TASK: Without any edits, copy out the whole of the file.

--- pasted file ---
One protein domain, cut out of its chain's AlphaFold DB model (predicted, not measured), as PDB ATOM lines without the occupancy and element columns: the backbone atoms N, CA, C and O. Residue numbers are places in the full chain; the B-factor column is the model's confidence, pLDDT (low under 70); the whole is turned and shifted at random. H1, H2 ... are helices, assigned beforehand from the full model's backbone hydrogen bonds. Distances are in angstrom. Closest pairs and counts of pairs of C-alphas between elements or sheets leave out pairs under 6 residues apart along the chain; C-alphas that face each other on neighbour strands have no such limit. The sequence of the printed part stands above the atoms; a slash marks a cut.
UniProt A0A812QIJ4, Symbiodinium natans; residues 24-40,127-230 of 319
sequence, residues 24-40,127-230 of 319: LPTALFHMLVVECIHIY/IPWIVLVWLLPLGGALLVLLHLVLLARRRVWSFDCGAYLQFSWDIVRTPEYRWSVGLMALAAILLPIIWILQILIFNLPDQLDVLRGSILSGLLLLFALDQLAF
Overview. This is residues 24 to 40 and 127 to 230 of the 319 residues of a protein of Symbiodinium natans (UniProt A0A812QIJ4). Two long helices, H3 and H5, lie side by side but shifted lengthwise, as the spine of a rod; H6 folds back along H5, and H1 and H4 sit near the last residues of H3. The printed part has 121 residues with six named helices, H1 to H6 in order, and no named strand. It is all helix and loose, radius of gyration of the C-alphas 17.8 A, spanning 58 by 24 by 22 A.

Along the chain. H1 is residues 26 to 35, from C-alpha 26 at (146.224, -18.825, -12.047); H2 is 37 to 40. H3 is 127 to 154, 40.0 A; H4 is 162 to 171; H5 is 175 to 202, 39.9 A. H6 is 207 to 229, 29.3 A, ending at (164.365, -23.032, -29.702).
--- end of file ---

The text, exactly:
One protein domain, cut out of its chain's AlphaFold DB model (predicted, not measured), as PDB ATOM lines without the occupancy and element columns: the backbone atoms N, CA, C and O. Residue numbers are places in the full chain; the B-factor column is the model's confidence, pLDDT (low under 70); the whole is turned and shifted at random. H1, H2 ... are helices, assigned beforehand from the full model's backbone hydrogen bonds. Distances are in angstrom. Closest pairs and counts of pairs of C-alphas between elements or sheets leave out pairs under 6 residues apart along the chain; C-alphas that face each other on neighbour strands have no such limit. The sequence of the printed part stands above the atoms; a slash marks a cut.
UniProt A0A812QIJ4, Symbiodinium natans; residues 24-40,127-230 of 319
sequence, residues 24-40,127-230 of 319: LPTALFHMLVVECIHIY/IPWIVLVWLLPLGGALLVLLHLVLLARRRVWSFDCGAYLQFSWDIVRTPEYRWSVGLMALAAILLPIIWILQILIFNLPDQLDVLRGSILSGLLLLFALDQLAF
Overview. This is residues 24 to 40 and 127 to 230 of the 319 residues of a protein of Symbiodinium natans (UniProt A0A812QIJ4). Two long helices, H3 and H5, lie side by side but shifted lengthwise, as the spine of a rod; H6 folds back along H5, and H1 and H4 sit near the last residues of H3. The printed part has 121 residues with six named helices, H1 to H6 in order, and no named strand. It is all helix and loose, radius of gyration of the C-alphas 17.8 A, spanning 58 by 24 by 22 A.

Along the chain. H1 is residues 26 to 35, from C-alpha 26 at (146.224, -18.825, -12.047); H2 is 37 to 40. H3 is 127 to 154, 40.0 A; H4 is 162 to 171; H5 is 175 to 202, 39.9 A. H6 is 207 to 229, 29.3 A, ending at (164.365, -23.032, -29.702).